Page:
Stir-fried Leeks with Vegetables

Stir-fry Chinese Leeks Recipe

Check Out: Stir-fried Leeks with Roasted Meat

Chinese love to eat leeks during Chinese New Year (commonly on the eve and 7th day) because of its Chinese name – 蒜苗/大蒜 (Suan Miao/Da Suan), where “蒜” sounds like calculating (“算”) in Mandarin. Due to the similar sounds, it is believed that eating leeks is an auspicious symbol of wealth (lots of money to count) in the coming year. Although I never believe in any of the auspicious food symbolism, I think it’s fun to cook and eat festively. Here is a meatless recipe for leeks, stir-fried in taucheo (soy bean paste) with vegetables like mushrooms, baby corn and carrots.  I’ve used leeks for western cooking (such as in the classic potato and leek soup and chicken pot pie) but in Chinese cooking, it’s pretty common to see them in stir fries.

Stir-fry Chinese Leeks Recipe

Stir-fry Chinese Leeks Recipe

Stir-fried Leeks with Vegetables Recipe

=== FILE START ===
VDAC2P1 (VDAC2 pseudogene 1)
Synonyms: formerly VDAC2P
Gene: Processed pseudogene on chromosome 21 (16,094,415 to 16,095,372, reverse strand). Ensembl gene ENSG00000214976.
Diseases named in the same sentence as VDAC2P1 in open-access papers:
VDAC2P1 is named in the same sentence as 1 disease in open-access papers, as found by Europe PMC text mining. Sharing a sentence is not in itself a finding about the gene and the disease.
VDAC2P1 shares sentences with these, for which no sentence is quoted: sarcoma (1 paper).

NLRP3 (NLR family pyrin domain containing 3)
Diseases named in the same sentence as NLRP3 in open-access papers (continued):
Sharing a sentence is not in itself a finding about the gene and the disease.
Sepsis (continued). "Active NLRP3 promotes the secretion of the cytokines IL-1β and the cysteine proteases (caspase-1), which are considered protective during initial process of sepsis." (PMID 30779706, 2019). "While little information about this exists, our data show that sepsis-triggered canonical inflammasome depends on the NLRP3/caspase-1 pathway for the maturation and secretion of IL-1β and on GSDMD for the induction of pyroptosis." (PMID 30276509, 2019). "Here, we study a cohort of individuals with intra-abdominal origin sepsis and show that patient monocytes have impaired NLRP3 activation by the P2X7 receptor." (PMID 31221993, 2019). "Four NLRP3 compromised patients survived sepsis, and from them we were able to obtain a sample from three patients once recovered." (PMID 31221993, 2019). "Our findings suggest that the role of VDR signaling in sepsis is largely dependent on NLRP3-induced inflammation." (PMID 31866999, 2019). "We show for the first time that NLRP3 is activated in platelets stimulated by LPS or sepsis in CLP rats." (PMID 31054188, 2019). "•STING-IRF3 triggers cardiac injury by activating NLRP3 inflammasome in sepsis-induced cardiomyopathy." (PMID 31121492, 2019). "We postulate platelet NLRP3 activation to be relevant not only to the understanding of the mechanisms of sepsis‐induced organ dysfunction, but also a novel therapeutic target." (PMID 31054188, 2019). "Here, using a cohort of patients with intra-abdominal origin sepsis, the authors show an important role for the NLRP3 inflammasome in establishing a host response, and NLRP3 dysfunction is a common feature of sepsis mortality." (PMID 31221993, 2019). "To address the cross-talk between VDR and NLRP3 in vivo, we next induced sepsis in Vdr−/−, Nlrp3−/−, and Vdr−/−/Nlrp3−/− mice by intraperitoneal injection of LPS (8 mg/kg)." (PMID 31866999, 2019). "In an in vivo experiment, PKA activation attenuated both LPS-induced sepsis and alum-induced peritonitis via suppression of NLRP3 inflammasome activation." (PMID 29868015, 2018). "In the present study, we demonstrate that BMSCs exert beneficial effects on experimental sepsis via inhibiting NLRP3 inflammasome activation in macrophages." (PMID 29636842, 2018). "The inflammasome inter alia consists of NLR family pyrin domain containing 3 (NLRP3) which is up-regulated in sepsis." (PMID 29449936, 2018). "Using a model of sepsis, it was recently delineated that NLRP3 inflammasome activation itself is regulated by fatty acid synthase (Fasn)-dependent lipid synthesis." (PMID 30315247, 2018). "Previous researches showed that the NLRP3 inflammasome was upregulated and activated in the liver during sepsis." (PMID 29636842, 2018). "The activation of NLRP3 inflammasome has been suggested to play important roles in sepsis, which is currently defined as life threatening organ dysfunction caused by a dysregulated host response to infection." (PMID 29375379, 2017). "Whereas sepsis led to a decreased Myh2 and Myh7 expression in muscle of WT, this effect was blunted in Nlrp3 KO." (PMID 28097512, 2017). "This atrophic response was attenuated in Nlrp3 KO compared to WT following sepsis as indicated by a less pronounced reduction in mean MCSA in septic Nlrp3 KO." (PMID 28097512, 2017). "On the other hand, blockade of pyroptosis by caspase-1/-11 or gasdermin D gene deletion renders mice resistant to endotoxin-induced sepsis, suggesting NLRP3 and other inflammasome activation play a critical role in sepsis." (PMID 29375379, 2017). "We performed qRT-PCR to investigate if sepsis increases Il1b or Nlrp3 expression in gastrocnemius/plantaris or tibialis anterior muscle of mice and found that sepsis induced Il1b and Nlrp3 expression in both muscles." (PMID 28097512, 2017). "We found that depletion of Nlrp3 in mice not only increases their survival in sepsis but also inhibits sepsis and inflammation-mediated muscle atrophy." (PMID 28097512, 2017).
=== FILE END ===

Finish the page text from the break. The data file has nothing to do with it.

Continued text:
Wash the crevices between the leek leaves thoroughly, as there is soil trapped in between the leaves. One way to clean them is to slice them half lengthwise, and after washing thoroughly, pat dry with kitchen paper towels and slice accordingly.

Serves: 2

Prep Time: 15 mins

Cook Time: 15 mins

Ingredients

  • 200g leeks, sliced diagonally (separate stalks from leaves)
  • 1 tbsp cooking oil
  • 4 cloves garlic, peeled and finely chopped
  • 5 fresh shiitake mushrooms stalks removed
  • 5 baby corn, sliced diagonally
  • 1/2 carrot, peeled and  thinly sliced
  • 1 tbsp taucheo (soy bean sauce)
  • 1/2 tbsp sesame oil
  • 1 tbsp Chinese wine

Directions

  1. Heat oil in wok. Stir fry garlic until fragrant.
  2. Add leek (the white portion), mushrooms, corn and carrot. Stir fry for about 1 minute over high heat. Add tau cheo and sesame oil. Stir fry for another 1-2 minutes, or until the leek stalks are cooked.
  3. Add leek leaves and stir fry briefly till the leaves are cooked and coated in the tau cheo. Drizzle Chinese wine along the sides of the wok, off the heat seconds later when you smell the aroma of the wine.